Using 3D grids to present views of 3D shapes.
Problem Solving Steps and Problem Solving Talk
We are about to begin a unit involving Dance where shape and spacial awareness is key. What better way to prepare students' minds than through Mathematics. That got me thinking to create a series of spacial visualisation challenges that called for students to use the Problem Solving Steps and required me to use of Problem Solving Talk.
The challenges involve constructing a 3-dimensional grid "stage" to create or recreate 3-dimensional shapes. I tried it out on my PYP Coordinator and colleagues first. This gave me practice in being receptive and using questions to focus on process and thinking rather than on results and being directive. Then I presented the first challenge to my class - Space Map A. I found that to use effective types of questions which cause students to think I needed to hold back. I had to think quick to recall, formulate or use questions from the support poster. (See my blog Math IS How We Organise Ourselves.) The mind gymnastics on my part was well worth it. I began to see students thinking for themselves, reflecting, concluding and proving their solutions. I also had to allow for possibilities I hadn't thought of or reasonable but unique interpretations such as negative space seen as positive space. I needed to read facial expressions and body language rapidly to inform my action choices. I also had to insist that students respect the value of the problem solving process and what it provides them, rather than jump straight into Step 3 Act.
With my "Be More Receptive" hat on, I also noticed for the first time the signs that my students' beliefs about Math were being challenged. For example, one conversation went:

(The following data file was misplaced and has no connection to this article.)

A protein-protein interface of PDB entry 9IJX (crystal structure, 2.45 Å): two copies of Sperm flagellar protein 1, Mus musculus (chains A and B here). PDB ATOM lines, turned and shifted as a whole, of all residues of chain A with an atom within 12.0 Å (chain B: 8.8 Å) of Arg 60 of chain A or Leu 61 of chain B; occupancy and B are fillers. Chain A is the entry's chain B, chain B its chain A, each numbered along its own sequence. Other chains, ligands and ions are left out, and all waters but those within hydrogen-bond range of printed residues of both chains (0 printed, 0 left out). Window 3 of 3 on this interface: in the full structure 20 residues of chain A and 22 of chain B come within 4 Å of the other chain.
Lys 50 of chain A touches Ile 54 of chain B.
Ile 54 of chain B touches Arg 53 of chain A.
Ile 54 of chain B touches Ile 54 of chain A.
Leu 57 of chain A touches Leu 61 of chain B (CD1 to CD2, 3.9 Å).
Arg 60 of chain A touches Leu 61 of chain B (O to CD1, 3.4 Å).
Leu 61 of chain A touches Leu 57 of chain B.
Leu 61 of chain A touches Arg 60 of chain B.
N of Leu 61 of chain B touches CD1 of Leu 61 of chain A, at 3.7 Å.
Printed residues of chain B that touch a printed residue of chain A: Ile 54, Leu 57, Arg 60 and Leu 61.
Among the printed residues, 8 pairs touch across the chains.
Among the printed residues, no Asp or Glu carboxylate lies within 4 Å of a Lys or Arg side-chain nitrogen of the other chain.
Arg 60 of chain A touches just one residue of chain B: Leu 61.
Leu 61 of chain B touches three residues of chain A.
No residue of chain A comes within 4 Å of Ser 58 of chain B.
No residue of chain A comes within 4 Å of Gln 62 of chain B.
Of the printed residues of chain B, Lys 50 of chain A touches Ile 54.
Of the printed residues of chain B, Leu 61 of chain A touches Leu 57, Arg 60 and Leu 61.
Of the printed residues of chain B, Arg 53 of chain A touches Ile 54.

"Ms Hutchins but that isn't a 3-D shape!"
Instead of stating, "Yes it is." Followed by my explanation as to why. Instead I tried, "What to you believe a 3-D shape is?"
To which was replied with a circling hand motion, "A shape that goes all the way around like a cylinder , pyramid or cube."
"Ok, does that explanation connect to this situation?" I had shown myself that through questioning students can build on their own knowledge and apply it to unfamiliar contexts creating their own new and accurate knowledge.
The most important point I learned was to distinguish between the two reasons why I may reframe a Math question. Firstly, reframing a question I formulated with good intentions but one that needs clarity is necessary. I try my best but often my questioning is only better with age - at least one use. That is why I like trialling things on colleagues first. Secondly, and the more dangerous pitfall to avoid is, reframing a question that makes the pathway to solving a good question easier or quicker. In doing so, and unbeknownst to my students, this immediately robs them of independently solving worthwhile Math.
The best part was the genuine confusion in their faces turn into a quiet smirk of pride when they got it. Also it was great watching chairs being pushed aside so as to get down and see the actual view at eye-level. I knew they had it when, as if an optical allusion was revealed like a magic trick, I heard, "Wow! Look at it - it really works."
Spacial Visualisation Challenges
Where Could It Go From Here?
Resources To Make It Happen
Hi, I am Natasha Hutchins an international teacher collaborating, exploring and sharing ideas with others, like myself from around the world, for our collective professional development and enjoyment of learning and teaching.